An article in the journal Aquaculture has linked probiotic use in juvenile Vannamei shrimp production to reduced emissions of environmental pollutants like nitrogen and phosphorous effluents and carbon dioxide. The article also suggests that probiotic use is linked to reduced water and energy consumption during larval production.
The researchers concluded that probiotics could improve the economic and environmental viability of larval production. Even though probiotics can come with high up-front costs, using them can offset other expenses for antibiotics or water purifiers. Probiotic use can also reduce chemical contamination of both the larvae and the surrounding environment.
Although shrimp aquaculture has reduced the environmental pressure on fisheries and has enhanced economic and food security for the developing world, it is energy intensive and often comes with a high environmental price tag. Shrimp production can disrupt the ecological balance of the surrounding environment, and waste materials from production can cause algal blooms and create hypoxic conditions in the water. Intensive production of shrimp is also associated with increased greenhouse gas emissions.
In order to counteract this environmental burden, some shrimp farmers have turned to probiotics. Using probiotics can improve the digestion and immune responses of shrimp, while inhibiting the growth of pathogens and improving water quality. Their use has also allowed shrimp producers to maintain their economic yields while reducing the environmental impacts of shrimp aquaculture.
Based on the success of probiotics in other areas of shrimp aquaculture, the researchers wanted to test if probiotic supplementation had a positive impact on larval production.
The researchers analysed the technical and production data from the hatchery stage of 15 whiteleg shrimp (Penaeus vannamei) farms in Mexico. They examined the water temperatures, amount of probiotic (if any) used during production, larval weights, feed, production density and number of batches farmed per year. After gathering this data, the researchers did a comparative analysis and created a model that illustrated the relationship between probiotic use and larval production.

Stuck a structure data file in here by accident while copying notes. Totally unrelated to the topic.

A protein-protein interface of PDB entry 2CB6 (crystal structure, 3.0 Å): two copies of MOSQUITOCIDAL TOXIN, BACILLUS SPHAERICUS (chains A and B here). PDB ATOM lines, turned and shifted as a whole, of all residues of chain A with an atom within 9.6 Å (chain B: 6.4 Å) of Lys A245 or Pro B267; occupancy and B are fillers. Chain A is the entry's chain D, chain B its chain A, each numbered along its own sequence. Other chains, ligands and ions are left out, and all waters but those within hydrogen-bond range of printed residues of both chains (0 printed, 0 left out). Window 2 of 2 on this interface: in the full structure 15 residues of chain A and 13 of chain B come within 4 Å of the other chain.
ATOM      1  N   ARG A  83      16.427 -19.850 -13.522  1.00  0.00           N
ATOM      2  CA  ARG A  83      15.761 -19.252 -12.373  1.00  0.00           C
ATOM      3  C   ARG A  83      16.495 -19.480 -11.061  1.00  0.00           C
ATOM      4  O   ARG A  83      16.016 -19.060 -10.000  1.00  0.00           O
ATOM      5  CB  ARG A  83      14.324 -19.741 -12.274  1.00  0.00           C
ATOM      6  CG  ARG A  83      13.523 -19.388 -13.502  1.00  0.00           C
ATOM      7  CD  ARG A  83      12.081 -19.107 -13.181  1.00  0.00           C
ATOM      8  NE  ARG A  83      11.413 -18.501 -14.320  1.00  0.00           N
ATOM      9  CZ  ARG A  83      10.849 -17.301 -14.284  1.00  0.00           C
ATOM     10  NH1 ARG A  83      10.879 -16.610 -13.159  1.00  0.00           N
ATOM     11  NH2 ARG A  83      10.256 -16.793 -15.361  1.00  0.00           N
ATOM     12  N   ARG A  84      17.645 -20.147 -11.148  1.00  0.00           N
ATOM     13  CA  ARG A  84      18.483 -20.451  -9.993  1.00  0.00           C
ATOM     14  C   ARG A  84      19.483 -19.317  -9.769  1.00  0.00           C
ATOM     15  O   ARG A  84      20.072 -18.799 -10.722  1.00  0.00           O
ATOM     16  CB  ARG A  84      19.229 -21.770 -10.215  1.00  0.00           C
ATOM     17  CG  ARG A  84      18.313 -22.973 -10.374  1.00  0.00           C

Based on the available data, the researchers found that when probiotics were administered, farming operations did not need to exchange production water as often. Instead, the probiotics contributed to an oxygen-rich environment for the larvae. Since water exchanges occurred less often when probiotics were used, the researchers concluded that probiotic use could lower overall energy costs for shrimp farmers.
The researchers also noted a significant reduction in nitrogen and phosphorous in shrimp effluents, and a drastic reduction in CO2 emissions in farms that used probiotics during the larval stage. For CO2 in particular, the researchers observed a 55 percent drop in emissions when probiotics were deployed. Shrimp farms that used probiotics also had lower concentrations of dissolved nutrients in waste products and lower concentrations of pollutants overall when compared to farms that did not add these beneficial bacteria.
The authors of the study emphasise that this research is a preliminary evaluation – they would need to do a life cycle analysis (LCA) to see the global impact of probiotic use and draw concrete conclusions. Due to the exploratory nature of the study, the authors didn't specify the type or dosage of probiotic used on the farms. The authors also note that production data from more farms in different regions would improve the predictive power of their models.
However, based on the results and analysis from this case study, the authors conclude that probiotic supplementation can become a core element of sustainable production of shrimp larvae and make a significant contribution to sustainable development initiatives.
Read the full article in Aquaculture here.